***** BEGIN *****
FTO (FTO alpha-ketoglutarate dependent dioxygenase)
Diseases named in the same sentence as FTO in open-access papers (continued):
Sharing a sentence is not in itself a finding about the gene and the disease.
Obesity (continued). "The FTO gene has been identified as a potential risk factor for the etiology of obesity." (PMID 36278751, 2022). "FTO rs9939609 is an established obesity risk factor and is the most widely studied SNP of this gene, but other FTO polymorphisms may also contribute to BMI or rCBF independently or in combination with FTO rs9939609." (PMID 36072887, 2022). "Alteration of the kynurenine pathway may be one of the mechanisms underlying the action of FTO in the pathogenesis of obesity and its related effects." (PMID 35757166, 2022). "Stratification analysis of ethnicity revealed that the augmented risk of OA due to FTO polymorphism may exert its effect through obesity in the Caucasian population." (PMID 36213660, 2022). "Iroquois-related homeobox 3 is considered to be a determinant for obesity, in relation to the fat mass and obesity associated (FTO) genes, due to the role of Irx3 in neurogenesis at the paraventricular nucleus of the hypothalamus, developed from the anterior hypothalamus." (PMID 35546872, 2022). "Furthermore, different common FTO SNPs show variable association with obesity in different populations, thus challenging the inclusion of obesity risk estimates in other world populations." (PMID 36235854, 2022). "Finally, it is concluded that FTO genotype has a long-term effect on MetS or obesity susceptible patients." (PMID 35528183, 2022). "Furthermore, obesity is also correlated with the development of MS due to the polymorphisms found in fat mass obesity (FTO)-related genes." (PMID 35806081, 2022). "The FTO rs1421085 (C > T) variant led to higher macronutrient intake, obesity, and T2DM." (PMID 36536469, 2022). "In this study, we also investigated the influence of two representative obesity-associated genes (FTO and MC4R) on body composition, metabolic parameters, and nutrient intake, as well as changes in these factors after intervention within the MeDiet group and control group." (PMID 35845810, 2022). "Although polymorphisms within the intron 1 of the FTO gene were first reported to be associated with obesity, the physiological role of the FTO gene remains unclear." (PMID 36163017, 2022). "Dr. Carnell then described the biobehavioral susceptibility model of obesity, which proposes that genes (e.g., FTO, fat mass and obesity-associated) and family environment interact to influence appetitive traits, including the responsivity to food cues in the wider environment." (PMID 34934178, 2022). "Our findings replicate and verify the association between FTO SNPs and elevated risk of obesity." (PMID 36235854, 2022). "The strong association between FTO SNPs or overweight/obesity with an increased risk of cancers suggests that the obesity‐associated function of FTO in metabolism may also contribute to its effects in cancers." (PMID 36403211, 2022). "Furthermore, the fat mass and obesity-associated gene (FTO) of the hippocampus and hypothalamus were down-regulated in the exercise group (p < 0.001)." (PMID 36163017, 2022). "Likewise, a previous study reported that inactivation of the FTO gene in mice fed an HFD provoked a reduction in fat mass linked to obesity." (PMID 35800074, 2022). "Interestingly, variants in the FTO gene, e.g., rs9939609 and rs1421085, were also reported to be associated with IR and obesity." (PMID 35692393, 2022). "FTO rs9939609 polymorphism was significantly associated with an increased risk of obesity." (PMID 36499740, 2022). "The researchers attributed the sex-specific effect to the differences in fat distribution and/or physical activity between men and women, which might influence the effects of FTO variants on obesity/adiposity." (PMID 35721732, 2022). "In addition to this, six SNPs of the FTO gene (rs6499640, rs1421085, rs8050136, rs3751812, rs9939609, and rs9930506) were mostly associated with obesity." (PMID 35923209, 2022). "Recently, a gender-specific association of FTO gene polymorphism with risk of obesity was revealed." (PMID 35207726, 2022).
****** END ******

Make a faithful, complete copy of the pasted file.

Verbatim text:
FTO (FTO alpha-ketoglutarate dependent dioxygenase)
Diseases named in the same sentence as FTO in open-access papers (continued):
Sharing a sentence is not in itself a finding about the gene and the disease.
Obesity (continued). "The FTO gene has been identified as a potential risk factor for the etiology of obesity." (PMID 36278751, 2022). "FTO rs9939609 is an established obesity risk factor and is the most widely studied SNP of this gene, but other FTO polymorphisms may also contribute to BMI or rCBF independently or in combination with FTO rs9939609." (PMID 36072887, 2022). "Alteration of the kynurenine pathway may be one of the mechanisms underlying the action of FTO in the pathogenesis of obesity and its related effects." (PMID 35757166, 2022). "Stratification analysis of ethnicity revealed that the augmented risk of OA due to FTO polymorphism may exert its effect through obesity in the Caucasian population." (PMID 36213660, 2022). "Iroquois-related homeobox 3 is considered to be a determinant for obesity, in relation to the fat mass and obesity associated (FTO) genes, due to the role of Irx3 in neurogenesis at the paraventricular nucleus of the hypothalamus, developed from the anterior hypothalamus." (PMID 35546872, 2022). "Furthermore, different common FTO SNPs show variable association with obesity in different populations, thus challenging the inclusion of obesity risk estimates in other world populations." (PMID 36235854, 2022). "Finally, it is concluded that FTO genotype has a long-term effect on MetS or obesity susceptible patients." (PMID 35528183, 2022). "Furthermore, obesity is also correlated with the development of MS due to the polymorphisms found in fat mass obesity (FTO)-related genes." (PMID 35806081, 2022). "The FTO rs1421085 (C > T) variant led to higher macronutrient intake, obesity, and T2DM." (PMID 36536469, 2022). "In this study, we also investigated the influence of two representative obesity-associated genes (FTO and MC4R) on body composition, metabolic parameters, and nutrient intake, as well as changes in these factors after intervention within the MeDiet group and control group." (PMID 35845810, 2022). "Although polymorphisms within the intron 1 of the FTO gene were first reported to be associated with obesity, the physiological role of the FTO gene remains unclear." (PMID 36163017, 2022). "Dr. Carnell then described the biobehavioral susceptibility model of obesity, which proposes that genes (e.g., FTO, fat mass and obesity-associated) and family environment interact to influence appetitive traits, including the responsivity to food cues in the wider environment." (PMID 34934178, 2022). "Our findings replicate and verify the association between FTO SNPs and elevated risk of obesity." (PMID 36235854, 2022). "The strong association between FTO SNPs or overweight/obesity with an increased risk of cancers suggests that the obesity‐associated function of FTO in metabolism may also contribute to its effects in cancers." (PMID 36403211, 2022). "Furthermore, the fat mass and obesity-associated gene (FTO) of the hippocampus and hypothalamus were down-regulated in the exercise group (p < 0.001)." (PMID 36163017, 2022). "Likewise, a previous study reported that inactivation of the FTO gene in mice fed an HFD provoked a reduction in fat mass linked to obesity." (PMID 35800074, 2022). "Interestingly, variants in the FTO gene, e.g., rs9939609 and rs1421085, were also reported to be associated with IR and obesity." (PMID 35692393, 2022). "FTO rs9939609 polymorphism was significantly associated with an increased risk of obesity." (PMID 36499740, 2022). "The researchers attributed the sex-specific effect to the differences in fat distribution and/or physical activity between men and women, which might influence the effects of FTO variants on obesity/adiposity." (PMID 35721732, 2022). "In addition to this, six SNPs of the FTO gene (rs6499640, rs1421085, rs8050136, rs3751812, rs9939609, and rs9930506) were mostly associated with obesity." (PMID 35923209, 2022). "Recently, a gender-specific association of FTO gene polymorphism with risk of obesity was revealed." (PMID 35207726, 2022).